Bang: Is that the sound of the wheels coming off a transport company?
There has been growing frustration within the Department for Transport for weeks. The issue: the demand by National Express to renegotiate its £1.4bn, seven-year contract to run the East Coast rail franchise.
This request always had an element of chutzpah – given that the company had freely entered the contract of its own volition. The price was based on unrealistic forecasts of passenger growth by National Express.
No wonder that the DfT has always played hardball, warning that it could not renegotiate. If it did, there would be umpteen other transport companies beating a path to its door and demanding the same thing.
Not that today’s announcement is great news. It’s unclear whether – by pulling the plug on the National Express franchise – the taxpayer will ultimately end up with a better or worse deal. There may not be much appetite from other companies to take on the line during a recession. And will the year of “temporary” public ownership mean running losses for the department? (Answer: No; the route would be profit-making if it wasn’t for the cost of the franchise).
It seems clear though that Lord Adonis, the new transport secretary, has played the best of a difficult hand. The move was welcomed this morning by Norman Baker, the Lib Dem transport secretary, although Baker also raised the thorny question of National Express’s other two franchises. It would send out a clear signal to the rest of the industry if Adonis removes the profitable East Anglia and c2c franchises from the company’s hands. This morning the transport secretary said this was “possible” and options would be discussed. But no firm decision has been made.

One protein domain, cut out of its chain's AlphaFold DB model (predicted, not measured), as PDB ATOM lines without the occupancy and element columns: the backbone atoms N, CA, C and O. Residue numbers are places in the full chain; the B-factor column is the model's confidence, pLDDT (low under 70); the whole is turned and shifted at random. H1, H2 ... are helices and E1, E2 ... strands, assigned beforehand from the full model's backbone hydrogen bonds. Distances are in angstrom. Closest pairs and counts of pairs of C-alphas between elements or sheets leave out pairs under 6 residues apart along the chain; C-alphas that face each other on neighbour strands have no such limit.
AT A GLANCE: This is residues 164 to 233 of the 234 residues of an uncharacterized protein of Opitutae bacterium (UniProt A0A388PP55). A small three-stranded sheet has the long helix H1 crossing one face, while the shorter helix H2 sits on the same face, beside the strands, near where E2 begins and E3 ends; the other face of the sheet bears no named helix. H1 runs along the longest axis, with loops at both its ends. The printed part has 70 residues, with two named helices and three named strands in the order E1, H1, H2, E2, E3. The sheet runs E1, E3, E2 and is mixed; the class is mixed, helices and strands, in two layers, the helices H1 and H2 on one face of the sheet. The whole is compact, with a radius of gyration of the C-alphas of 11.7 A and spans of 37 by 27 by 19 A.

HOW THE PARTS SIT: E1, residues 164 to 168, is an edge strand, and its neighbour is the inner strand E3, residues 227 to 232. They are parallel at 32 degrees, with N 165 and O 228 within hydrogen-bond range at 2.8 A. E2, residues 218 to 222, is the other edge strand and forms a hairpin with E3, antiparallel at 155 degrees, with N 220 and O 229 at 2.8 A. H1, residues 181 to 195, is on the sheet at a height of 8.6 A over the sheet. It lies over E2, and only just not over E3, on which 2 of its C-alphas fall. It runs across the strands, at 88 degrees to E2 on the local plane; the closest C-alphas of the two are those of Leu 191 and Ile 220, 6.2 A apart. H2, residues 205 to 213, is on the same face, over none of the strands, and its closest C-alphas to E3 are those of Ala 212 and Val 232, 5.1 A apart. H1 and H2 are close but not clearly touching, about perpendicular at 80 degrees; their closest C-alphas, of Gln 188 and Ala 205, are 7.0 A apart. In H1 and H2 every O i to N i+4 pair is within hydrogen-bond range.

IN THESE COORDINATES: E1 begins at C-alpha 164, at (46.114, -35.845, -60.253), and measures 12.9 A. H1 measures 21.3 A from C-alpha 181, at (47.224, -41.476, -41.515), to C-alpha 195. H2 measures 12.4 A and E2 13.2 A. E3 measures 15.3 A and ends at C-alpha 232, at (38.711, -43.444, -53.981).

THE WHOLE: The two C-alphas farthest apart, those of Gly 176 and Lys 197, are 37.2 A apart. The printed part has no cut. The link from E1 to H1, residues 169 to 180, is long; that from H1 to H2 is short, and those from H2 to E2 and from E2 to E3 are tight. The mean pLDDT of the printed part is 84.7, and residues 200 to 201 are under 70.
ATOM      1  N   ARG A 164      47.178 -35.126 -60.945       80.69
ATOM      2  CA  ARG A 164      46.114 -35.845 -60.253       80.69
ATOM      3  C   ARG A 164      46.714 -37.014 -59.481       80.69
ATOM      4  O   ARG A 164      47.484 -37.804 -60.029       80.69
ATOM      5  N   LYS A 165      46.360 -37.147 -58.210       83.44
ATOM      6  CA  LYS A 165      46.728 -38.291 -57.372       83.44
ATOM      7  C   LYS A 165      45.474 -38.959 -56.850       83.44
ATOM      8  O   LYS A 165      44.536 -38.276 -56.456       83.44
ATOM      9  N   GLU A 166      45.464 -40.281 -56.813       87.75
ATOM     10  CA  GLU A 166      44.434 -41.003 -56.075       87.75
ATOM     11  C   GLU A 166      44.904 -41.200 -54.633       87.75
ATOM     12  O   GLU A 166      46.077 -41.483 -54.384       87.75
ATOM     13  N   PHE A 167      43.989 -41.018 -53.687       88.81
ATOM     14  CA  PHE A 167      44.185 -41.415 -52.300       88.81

At the back of Adonis’s mind may be the concern that even these two successful routes could struggle to attract more generous bidders at this time. Also - according to Peston’s blog – the government may not be able to remove the other two contracts (as punishment for the East Coast fiasco) because the East Coast franchise is controlled by a special purpose vehicle. Or so NE’s lawyers believe.
The DfT has been unhappy for weeks at the idea that it was “renegotiating” the contract. Of course it had received this request from the company – but that’s not quite the same thing.
The nationalisation of the East Coast line won’t happen until the end of the year, when National Express’s funding for the line runs out. Or so the company says in today’s statement.
That was seemingly contradicted by Ray O’Toole, chief operating officer, on this morning’s Today programme. He claimed the company would only lose the franchise “if the existing economic conditions continue”, and “if this economic cycle continues in the vein it is at the moment”.
I’m told that senior people in the DfT listened to this in disbelief.